EuthanasiaIn their article voicing opposition against...


June 06, 1995


In their article voicing opposition against active euthanasia by the medical profession, Drs. Karen Korzick and Peter Terry use two arguments to support their conclusion.

The first involves the deontological principle that killing is always a wrong-making element of behavior.

The second argument appeals to the "slippery-slope" concern that any law allowing active euthanasia would fail to protect the autonomous choices of vulnerable groups of patients.

The validity of both of these arguments, however, has been disputed by other philosophers and physicians. Thus, whether active euthanasia should be proscribed remains controversial.

Drs. Korzick and Terry do, however, make an unarguable claim that a "thorough public discussion" on the issue of euthanasia has not occurred.

To help remedy this situation, I would like to invite these physicians, as well as the public, to the next Medical Humanities Hour at the University of Maryland Medical System Thursday at 4:30 p.m., where Dr. Franklin Miller, a philosopher at the University of Virginia, will make a presentation on "Regulating Physician-Assisted Death: Oregon and Beyond."

Henry Silverman, M.D.


The writer is associate professor and medical ethicist, University of Maryland Medical System.

'Vicious Attack'?

The May 21 letter to the editor, "Brotherly Love and the Christian Right" from Pastor Joan I. Senyk, was meant to rebut Cal Thomas' critique of the "religious left," but instead only confirmed it.

In defending against the "vicious attack" on the president's pastor, Philip Wogaman, the writer attempts to prove Thomas' "Biblical and theological errors."

Her examples include such scriptural contradictions as the differing accounts found in Chronicles and the Gospels. "Different points of view" are found throughout history (also in modern courtroom proceedings). They do not necessarily negate the truthfulness of an event -- as only a true literalist would assert.

In fact, neatly harmonized stories are always more suspect. Not only were these arguments completely irrelevant to Thomas' topic of religious ethics and politics, but they've been long discredited by other authorities.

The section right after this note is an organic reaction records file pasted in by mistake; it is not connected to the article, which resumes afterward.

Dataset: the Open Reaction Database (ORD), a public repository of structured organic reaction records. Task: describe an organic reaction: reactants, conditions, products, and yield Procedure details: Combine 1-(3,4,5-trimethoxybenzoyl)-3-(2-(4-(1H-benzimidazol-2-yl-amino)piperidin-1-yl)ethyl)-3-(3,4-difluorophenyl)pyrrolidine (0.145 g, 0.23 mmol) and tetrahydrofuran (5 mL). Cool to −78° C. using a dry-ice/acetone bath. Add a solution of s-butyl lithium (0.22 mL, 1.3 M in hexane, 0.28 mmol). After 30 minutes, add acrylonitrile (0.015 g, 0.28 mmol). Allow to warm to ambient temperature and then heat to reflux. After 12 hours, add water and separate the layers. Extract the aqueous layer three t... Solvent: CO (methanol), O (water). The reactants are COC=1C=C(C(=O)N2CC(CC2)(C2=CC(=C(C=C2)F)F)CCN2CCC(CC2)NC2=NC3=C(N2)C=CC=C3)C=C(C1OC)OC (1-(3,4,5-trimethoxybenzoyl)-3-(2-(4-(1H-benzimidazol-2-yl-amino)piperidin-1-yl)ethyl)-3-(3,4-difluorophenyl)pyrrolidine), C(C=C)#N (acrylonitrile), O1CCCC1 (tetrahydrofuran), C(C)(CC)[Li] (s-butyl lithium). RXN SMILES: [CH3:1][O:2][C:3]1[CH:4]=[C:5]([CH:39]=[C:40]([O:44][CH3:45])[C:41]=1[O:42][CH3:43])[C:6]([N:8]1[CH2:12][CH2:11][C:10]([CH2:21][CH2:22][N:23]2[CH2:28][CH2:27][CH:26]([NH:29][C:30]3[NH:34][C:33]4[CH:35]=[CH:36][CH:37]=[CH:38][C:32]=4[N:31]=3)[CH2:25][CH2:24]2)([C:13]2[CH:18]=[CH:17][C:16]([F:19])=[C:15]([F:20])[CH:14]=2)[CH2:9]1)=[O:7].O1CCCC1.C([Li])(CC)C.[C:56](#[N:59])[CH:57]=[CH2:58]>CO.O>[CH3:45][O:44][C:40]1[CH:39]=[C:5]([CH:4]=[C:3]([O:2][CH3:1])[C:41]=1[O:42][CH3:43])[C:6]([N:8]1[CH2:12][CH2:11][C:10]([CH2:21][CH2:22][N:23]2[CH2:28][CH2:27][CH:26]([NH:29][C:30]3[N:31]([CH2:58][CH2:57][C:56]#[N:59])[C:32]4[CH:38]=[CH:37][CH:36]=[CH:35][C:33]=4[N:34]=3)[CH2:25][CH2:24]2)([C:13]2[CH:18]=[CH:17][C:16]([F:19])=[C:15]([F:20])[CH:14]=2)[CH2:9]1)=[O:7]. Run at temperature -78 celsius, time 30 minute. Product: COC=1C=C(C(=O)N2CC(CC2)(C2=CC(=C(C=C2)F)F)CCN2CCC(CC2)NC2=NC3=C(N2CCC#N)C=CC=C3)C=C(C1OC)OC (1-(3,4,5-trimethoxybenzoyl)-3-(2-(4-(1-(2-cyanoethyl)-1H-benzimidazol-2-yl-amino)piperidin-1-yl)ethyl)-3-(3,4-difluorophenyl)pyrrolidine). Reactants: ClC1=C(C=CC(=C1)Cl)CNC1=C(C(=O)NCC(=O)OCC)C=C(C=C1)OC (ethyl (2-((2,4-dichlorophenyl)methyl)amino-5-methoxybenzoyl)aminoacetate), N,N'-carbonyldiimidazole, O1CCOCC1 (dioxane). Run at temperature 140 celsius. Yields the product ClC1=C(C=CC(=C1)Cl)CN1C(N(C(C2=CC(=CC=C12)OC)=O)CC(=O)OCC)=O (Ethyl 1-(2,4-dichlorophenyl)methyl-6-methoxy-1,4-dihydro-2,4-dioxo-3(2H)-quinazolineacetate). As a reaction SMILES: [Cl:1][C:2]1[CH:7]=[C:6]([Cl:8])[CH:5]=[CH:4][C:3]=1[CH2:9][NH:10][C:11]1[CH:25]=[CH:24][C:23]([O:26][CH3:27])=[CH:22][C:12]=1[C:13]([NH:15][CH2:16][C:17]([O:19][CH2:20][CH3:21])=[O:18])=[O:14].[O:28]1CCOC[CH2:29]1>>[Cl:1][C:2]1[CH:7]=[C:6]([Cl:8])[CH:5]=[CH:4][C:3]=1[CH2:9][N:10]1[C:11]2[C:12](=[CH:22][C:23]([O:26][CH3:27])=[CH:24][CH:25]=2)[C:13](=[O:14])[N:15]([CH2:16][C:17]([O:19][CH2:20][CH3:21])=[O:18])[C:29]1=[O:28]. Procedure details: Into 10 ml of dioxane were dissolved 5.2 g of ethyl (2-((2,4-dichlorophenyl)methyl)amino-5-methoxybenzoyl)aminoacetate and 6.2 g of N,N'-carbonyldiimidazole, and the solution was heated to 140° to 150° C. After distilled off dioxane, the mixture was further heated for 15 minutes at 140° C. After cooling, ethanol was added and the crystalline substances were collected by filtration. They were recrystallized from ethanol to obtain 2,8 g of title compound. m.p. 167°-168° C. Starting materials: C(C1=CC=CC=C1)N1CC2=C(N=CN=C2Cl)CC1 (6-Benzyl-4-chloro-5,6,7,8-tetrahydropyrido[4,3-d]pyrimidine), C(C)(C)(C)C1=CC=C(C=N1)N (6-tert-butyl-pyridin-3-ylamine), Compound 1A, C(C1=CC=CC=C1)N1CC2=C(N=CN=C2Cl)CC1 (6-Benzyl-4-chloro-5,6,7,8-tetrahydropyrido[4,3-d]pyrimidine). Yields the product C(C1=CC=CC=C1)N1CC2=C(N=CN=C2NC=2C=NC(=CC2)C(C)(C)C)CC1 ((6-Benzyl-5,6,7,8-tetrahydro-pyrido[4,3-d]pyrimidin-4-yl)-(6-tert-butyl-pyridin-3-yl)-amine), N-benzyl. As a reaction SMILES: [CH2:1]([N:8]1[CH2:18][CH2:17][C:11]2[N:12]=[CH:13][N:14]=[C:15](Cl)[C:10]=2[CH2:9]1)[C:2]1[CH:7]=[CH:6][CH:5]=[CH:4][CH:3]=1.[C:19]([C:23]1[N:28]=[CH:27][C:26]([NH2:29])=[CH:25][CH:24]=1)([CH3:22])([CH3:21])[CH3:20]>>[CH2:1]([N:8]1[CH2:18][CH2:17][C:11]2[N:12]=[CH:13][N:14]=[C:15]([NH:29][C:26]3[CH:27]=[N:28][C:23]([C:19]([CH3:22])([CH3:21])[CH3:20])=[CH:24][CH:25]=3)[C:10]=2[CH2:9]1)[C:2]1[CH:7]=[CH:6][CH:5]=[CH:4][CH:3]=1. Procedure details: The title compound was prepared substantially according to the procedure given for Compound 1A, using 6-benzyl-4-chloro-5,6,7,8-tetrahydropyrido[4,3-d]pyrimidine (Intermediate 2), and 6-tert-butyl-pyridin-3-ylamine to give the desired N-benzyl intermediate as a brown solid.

Her vague defense of Wogaman's "Biblical values" includes an observation of "very little . . . brotherly love" at the 104th Congress. Politics has always been a worldly, if not corrupting, affair.

It would be very interesting to ask when Congress has ever displayed this too-malleable idea of "brotherly love." If the answer includes their three decades of self-defeating, multi-trillion dollar social programs, then it's time for Congress to consider some other Biblical virtues: justice, wisdom and stewardship.

Wogaman is undoubtedly a man of conviction and integrity. But this doesn't guarantee good judgment in a public figure.

If Thomas is correct, the minister's more controversial policies are not only out of step with widely held religious, historical and political beliefs, but also with his own denomination and its history.

Moreover, they appear to reflect the beliefs of some of his congregants, namely, the Clintons. If publishing some of these ideas amounts to a "vicious attack," than the endless scrutiny given to religious conservatives must amount to all-out warfare.

L. Smart III

Bel Air

Ignore at Peril

This letter is in response to the article "Shoot for the head remark earns Liddy an award" that appeared May 18 in the Today section of The Sun.

It addressed the National Association of Radio Talk Show Hosts (NARTSH) giving its 1995 Freedom of Speech Award to Gordon Liddy.

Carole Nashes, a spokesperson for NARTSH, defended the award by saying that "if you don't like what he says, turn the radio off or change the dial."

It was people who did just that with regard to Adolf Hitler in the 1930s that helped create the Third Reich.

It was Americans who felt that way about political speeches and ads over the last 30 years who not only "changed the channel" but also didn't vote that helped create our god-awful national deficit.

It is one thing to "just tune out" opinions you disagree with and quite another to ignore calls for murder, riots, bombings, etc. Would she feel the same way about an "exercise of free speech" that called for a bombing of the studio audience of a radio or TV talk show?

William F. List


Charity Standards

As an investment professional and as an individual actively involved in Baltimore's philanthropic community, I am appalled at the recent revelations concerning the Foundation for New Era Philanthropy.

Numerous charitable organizations invested significant portions of their endowment with New Era, lured by the promise of doubling their money in six months through what is now thought to be a sort of philanthropic pyramid scheme.

By all reports, it is believed no Maryland charities were caught in the scam.

I have been a trustee of the Baltimore Community Foundation for 12 years, and currently serve as its treasurer and chairman of the investment committee.

Baltimore Sun Articles
Please note the green-lined linked article text has been applied commercially without any involvement from our newsroom editors, reporters or any other editorial staff.